The Ralstons are identified as descendants of middle-class English colonists who came to the colonies not for religious reasons but to gain financially in the New World. Their affluence enables them to impose a set of rigid codes on society. Akins satirizes their middle-class morality, but her deepest sarcasm is reserved for their callous indifference to the poor and less fortunate. For example, although Charlotte places Tina with her own childhood nurse, the other characters dismiss the black family as unworthy of caring for a white child.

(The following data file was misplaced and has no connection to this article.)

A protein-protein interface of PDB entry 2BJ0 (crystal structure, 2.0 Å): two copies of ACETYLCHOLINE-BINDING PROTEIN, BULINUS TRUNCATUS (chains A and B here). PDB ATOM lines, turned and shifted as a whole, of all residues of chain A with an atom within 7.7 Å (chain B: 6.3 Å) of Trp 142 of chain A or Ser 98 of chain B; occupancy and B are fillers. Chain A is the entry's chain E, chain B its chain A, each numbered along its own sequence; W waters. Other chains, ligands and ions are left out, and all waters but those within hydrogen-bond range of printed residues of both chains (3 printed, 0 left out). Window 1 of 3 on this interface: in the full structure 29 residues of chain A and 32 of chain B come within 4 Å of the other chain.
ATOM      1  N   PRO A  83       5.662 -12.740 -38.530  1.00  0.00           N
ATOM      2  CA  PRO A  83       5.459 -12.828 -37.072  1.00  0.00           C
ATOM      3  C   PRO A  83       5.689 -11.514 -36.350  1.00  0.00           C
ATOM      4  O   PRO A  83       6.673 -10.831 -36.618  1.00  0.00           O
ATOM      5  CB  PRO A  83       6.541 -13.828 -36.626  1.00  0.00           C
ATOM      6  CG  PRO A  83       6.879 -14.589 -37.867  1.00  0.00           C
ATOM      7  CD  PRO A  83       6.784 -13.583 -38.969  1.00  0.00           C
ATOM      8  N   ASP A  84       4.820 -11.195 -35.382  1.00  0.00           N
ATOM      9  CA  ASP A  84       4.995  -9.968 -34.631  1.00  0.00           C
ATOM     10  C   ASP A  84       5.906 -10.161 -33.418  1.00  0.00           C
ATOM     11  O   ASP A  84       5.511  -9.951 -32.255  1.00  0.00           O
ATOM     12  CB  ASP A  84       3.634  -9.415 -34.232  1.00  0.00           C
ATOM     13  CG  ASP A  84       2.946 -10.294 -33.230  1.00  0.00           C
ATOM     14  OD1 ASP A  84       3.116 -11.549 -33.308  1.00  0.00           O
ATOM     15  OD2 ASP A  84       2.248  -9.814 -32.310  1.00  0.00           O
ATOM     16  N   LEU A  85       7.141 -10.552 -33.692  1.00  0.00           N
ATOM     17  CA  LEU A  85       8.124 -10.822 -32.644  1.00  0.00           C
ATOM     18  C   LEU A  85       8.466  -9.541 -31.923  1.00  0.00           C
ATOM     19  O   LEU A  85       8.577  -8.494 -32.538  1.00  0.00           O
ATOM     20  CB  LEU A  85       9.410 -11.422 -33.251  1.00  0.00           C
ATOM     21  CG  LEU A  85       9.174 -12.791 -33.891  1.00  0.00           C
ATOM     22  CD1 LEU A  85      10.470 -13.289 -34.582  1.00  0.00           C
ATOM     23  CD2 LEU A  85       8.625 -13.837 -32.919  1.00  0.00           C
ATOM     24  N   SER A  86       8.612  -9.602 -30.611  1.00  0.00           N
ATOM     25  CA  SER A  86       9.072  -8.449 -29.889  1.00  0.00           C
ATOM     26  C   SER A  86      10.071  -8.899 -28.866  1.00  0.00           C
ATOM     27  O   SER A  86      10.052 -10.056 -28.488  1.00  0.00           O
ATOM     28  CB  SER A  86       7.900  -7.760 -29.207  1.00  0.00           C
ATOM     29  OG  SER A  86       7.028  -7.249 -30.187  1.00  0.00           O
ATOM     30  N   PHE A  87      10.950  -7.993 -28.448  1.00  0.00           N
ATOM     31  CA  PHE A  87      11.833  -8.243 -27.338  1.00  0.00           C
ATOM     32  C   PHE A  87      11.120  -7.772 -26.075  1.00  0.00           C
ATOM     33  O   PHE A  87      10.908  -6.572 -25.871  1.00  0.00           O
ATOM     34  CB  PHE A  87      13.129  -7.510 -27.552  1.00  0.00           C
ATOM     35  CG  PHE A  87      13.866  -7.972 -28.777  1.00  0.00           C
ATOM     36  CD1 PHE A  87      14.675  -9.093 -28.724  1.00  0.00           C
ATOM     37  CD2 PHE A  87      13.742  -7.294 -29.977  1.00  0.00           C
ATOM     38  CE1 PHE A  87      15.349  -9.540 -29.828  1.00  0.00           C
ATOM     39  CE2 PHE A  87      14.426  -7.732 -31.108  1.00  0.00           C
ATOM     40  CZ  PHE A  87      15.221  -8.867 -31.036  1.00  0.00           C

In The Old Maid, Akins focuses more on social character than on ideas. She deftly establishes the stifling social orthodoxy of New York in the 1850’s but avoids overtly moralizing about the crushing conventionalism represented by the Ralstons. Instead, she focuses attention on the lifelong psychological duel between Delia and Charlotte over who is to be Tina’s mother. To Delia, the child Tina symbolizes a youthful, romantic love with Clem that she rejected in favor of social acceptance and affluence. Delia controls the play’s action, twice intervening decisively in Charlotte’s life. She prevents Charlotte from marrying into the Ralston family, and she adopts her illegitimate daughter to keep Charlotte from taking her away. In the character Delia, Akins creates a protagonist as fascinating as she is frightening.